L’Avventura gave me one of the most profound shocks I’ve ever had at the movies, greater even than Breathless or Hiroshima, Mon Amour (made by two other modern masters, Jean-Luc Godard and Alain Resnais, both of them still alive and working). Or La Dolce Vita. At the time there were two camps, the people who liked the Fellini film and the ones who liked L’Avventura.
I knew I was firmly on Antonioni’s side of the line, but if you’d asked me at the time, I’m not sure I would have been able to explain why.
I loved Fellini’s pictures and I admired La Dolce Vita, but I was challenged by L’Avventura. Fellini’s film moved me and entertained me, but Antonioni’s film changed my perception of cinema, and the world around me, and made both seem limitless.
(It was two years later when I caught up with Fellini again, and had the same kind of epiphany with 8 ½.)
The people Antonioni was dealing with, quite similar to the people in F. Scott Fitzgerald’s novels (of which I later discovered that Antonioni was very fond), were about as foreign to my own life as it was possible to be. But in the end that seemed unimportant. I was mesmerized by L’Avventura and by Antonioni’s subsequent films, and it was the fact that they were unresolved in any conventional sense that kept drawing me back.
They posed mysteries — or rather the mystery, of who we are, what we are, to each other, to ourselves, to time. You could say that Antonioni was looking directly at the mysteries of the soul. That’s why I kept going back. I wanted to keep experiencing these pictures, wandering through them. I still do.
Antonioni seemed to open up new possibilities with every movie. The last seven minutes of L’Eclisse, the third film in a loose trilogy he began with L’Avventura (the middle film was La Notte), were even more terrifying and eloquent than the final moments of the earlier picture. Alain Delon and Ms. Vitti make a date to meet, and neither of them show up.
We start to see things — the lines of a crosswalk, a piece of wood floating in a barrel — and we begin to realize that we’re seeing the places they’ve been, empty of their presence. Gradually Antonioni brings us face to face with time and space, nothing more, nothing less. And they stare right back at us. It was frightening, and it was freeing. The possibilities of cinema were suddenly limitless.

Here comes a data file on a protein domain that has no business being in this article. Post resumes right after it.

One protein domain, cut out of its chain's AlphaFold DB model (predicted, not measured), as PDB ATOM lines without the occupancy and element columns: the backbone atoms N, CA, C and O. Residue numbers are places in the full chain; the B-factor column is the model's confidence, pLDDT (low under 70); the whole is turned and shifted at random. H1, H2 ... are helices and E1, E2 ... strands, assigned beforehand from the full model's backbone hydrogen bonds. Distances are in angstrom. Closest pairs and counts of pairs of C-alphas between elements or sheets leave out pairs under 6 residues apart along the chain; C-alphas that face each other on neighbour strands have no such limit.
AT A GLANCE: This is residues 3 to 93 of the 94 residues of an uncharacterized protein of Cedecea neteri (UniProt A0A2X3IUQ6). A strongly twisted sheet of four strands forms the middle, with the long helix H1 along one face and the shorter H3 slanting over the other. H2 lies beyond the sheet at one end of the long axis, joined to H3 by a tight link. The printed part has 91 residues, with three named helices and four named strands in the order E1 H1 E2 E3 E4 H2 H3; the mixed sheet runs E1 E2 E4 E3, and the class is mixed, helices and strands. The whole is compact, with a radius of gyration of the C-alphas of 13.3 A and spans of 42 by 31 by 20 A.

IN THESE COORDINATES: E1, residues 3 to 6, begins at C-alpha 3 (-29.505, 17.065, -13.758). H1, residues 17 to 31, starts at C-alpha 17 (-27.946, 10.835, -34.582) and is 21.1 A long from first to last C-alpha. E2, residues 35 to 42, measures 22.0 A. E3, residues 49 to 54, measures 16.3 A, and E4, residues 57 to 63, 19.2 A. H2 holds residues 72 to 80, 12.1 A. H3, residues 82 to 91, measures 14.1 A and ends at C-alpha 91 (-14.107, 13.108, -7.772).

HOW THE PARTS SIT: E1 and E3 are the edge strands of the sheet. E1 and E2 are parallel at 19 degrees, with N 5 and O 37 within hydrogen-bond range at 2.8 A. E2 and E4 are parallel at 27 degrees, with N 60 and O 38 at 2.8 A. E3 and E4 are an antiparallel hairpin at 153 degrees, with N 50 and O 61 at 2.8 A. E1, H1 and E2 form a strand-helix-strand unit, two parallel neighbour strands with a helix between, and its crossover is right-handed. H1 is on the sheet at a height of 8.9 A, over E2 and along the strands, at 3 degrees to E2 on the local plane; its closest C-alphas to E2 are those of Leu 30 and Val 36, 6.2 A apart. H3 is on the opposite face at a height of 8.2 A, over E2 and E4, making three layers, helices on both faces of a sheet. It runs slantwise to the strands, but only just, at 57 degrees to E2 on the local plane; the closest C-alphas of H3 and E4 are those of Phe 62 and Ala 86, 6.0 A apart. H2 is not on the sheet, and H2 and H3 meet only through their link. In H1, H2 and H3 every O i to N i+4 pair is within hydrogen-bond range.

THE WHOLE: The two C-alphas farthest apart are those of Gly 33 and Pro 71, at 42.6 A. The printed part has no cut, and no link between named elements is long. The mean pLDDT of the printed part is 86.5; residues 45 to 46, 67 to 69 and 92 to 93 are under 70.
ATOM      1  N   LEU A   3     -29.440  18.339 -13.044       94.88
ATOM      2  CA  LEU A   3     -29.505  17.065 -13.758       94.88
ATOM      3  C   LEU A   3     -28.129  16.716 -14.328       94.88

We all witnessed wonders in Antonioni’s films — those that came after, and the extraordinary work he did before “L’Avventura,” pictures like La Signora Senza Camelie, Le Amiche, Il Grido and Cronaca di un Amore, which I discovered later.
So many marvels — the painted landscapes (literally painted, long before CGI) of Red Desert and Blowup, and the photographic detective story in that later film, which ultimately led further and further away from the truth; the mind-expanding ending of Zabriskie Point, so reviled when it came out, in which the heroine imagines an explosion that sends the detritus of the Western world cascading across the screen in super slow motion and vivid color (for me Antonioni and Godard were, among other things, truly great modern painters); and the remarkable last shot of The Passenger, where the camera moves slowly out the window and into a courtyard, away from the drama of Jack Nicholson’s character and into the greater drama of wind, heat, light, the world unfolding in time.
I crossed paths with Antonioni a number of times over the years. Once we spent Thanksgiving together, after a very difficult period in my life, and I did my best to tell him how much it meant to me to have him with us. Later, after he’d had a stroke and lost the power of speech, I tried to help him get his project The Crew off the ground — a wonderful script written with his frequent collaborator Mark Peploe, unlike anything else he’d ever done, and I’m sorry it never happened.
But it was his images that I knew, much better than the man himself. Images that continue to haunt me, inspire me. To expand my sense of what it is to be alive in the world.